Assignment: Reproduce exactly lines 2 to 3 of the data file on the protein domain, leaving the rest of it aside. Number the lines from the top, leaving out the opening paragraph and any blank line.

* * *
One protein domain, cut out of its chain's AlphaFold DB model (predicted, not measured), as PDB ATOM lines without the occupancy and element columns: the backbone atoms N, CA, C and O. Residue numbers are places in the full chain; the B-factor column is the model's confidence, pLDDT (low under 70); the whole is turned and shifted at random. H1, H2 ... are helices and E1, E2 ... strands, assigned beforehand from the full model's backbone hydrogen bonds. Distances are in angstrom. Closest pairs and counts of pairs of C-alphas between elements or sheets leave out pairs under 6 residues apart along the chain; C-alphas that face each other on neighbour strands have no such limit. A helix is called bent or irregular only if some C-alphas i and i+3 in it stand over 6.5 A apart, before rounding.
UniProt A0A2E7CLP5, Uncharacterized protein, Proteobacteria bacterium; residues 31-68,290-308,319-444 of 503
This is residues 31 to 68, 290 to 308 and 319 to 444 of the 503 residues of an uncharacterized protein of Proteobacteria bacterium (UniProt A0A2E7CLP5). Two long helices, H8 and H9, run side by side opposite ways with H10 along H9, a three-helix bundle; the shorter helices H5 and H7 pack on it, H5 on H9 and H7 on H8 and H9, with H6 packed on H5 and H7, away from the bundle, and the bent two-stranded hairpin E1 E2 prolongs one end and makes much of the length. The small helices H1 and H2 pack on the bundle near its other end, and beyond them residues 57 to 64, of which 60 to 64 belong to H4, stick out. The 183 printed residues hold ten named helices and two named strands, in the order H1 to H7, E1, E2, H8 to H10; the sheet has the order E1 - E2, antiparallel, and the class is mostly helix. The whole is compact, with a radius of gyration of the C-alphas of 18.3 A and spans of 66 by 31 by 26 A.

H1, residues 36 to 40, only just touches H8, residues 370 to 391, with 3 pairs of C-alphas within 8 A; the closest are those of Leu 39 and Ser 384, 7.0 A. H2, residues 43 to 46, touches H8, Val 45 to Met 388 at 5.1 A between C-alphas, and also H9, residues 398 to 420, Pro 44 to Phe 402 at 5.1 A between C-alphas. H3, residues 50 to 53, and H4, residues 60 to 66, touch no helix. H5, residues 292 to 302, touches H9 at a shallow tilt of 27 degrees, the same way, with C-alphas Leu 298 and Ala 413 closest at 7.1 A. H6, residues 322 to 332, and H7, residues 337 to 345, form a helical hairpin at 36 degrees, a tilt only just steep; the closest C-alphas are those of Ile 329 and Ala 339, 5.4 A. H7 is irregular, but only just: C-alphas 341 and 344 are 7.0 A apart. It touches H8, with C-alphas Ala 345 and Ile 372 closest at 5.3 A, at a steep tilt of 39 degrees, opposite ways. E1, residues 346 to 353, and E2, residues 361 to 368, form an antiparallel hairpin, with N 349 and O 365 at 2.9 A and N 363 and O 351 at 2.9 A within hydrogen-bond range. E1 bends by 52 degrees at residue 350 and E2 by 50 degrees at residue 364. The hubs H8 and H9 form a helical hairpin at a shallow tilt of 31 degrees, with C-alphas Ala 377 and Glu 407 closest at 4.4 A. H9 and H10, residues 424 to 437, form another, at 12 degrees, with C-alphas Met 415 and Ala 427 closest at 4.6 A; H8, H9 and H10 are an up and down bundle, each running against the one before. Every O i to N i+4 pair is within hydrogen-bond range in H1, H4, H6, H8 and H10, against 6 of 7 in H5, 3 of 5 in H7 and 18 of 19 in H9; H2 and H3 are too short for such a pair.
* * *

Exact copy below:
This is residues 31 to 68, 290 to 308 and 319 to 444 of the 503 residues of an uncharacterized protein of Proteobacteria bacterium (UniProt A0A2E7CLP5). Two long helices, H8 and H9, run side by side opposite ways with H10 along H9, a three-helix bundle; the shorter helices H5 and H7 pack on it, H5 on H9 and H7 on H8 and H9, with H6 packed on H5 and H7, away from the bundle, and the bent two-stranded hairpin E1 E2 prolongs one end and makes much of the length. The small helices H1 and H2 pack on the bundle near its other end, and beyond them residues 57 to 64, of which 60 to 64 belong to H4, stick out. The 183 printed residues hold ten named helices and two named strands, in the order H1 to H7, E1, E2, H8 to H10; the sheet has the order E1 - E2, antiparallel, and the class is mostly helix. The whole is compact, with a radius of gyration of the C-alphas of 18.3 A and spans of 66 by 31 by 26 A.

H1, residues 36 to 40, only just touches H8, residues 370 to 391, with 3 pairs of C-alphas within 8 A; the closest are those of Leu 39 and Ser 384, 7.0 A. H2, residues 43 to 46, touches H8, Val 45 to Met 388 at 5.1 A between C-alphas, and also H9, residues 398 to 420, Pro 44 to Phe 402 at 5.1 A between C-alphas. H3, residues 50 to 53, and H4, residues 60 to 66, touch no helix. H5, residues 292 to 302, touches H9 at a shallow tilt of 27 degrees, the same way, with C-alphas Leu 298 and Ala 413 closest at 7.1 A. H6, residues 322 to 332, and H7, residues 337 to 345, form a helical hairpin at 36 degrees, a tilt only just steep; the closest C-alphas are those of Ile 329 and Ala 339, 5.4 A. H7 is irregular, but only just: C-alphas 341 and 344 are 7.0 A apart. It touches H8, with C-alphas Ala 345 and Ile 372 closest at 5.3 A, at a steep tilt of 39 degrees, opposite ways. E1, residues 346 to 353, and E2, residues 361 to 368, form an antiparallel hairpin, with N 349 and O 365 at 2.9 A and N 363 and O 351 at 2.9 A within hydrogen-bond range. E1 bends by 52 degrees at residue 350 and E2 by 50 degrees at residue 364. The hubs H8 and H9 form a helical hairpin at a shallow tilt of 31 degrees, with C-alphas Ala 377 and Glu 407 closest at 4.4 A. H9 and H10, residues 424 to 437, form another, at 12 degrees, with C-alphas Met 415 and Ala 427 closest at 4.6 A; H8, H9 and H10 are an up and down bundle, each running against the one before. Every O i to N i+4 pair is within hydrogen-bond range in H1, H4, H6, H8 and H10, against 6 of 7 in H5, 3 of 5 in H7 and 18 of 19 in H9; H2 and H3 are too short for such a pair.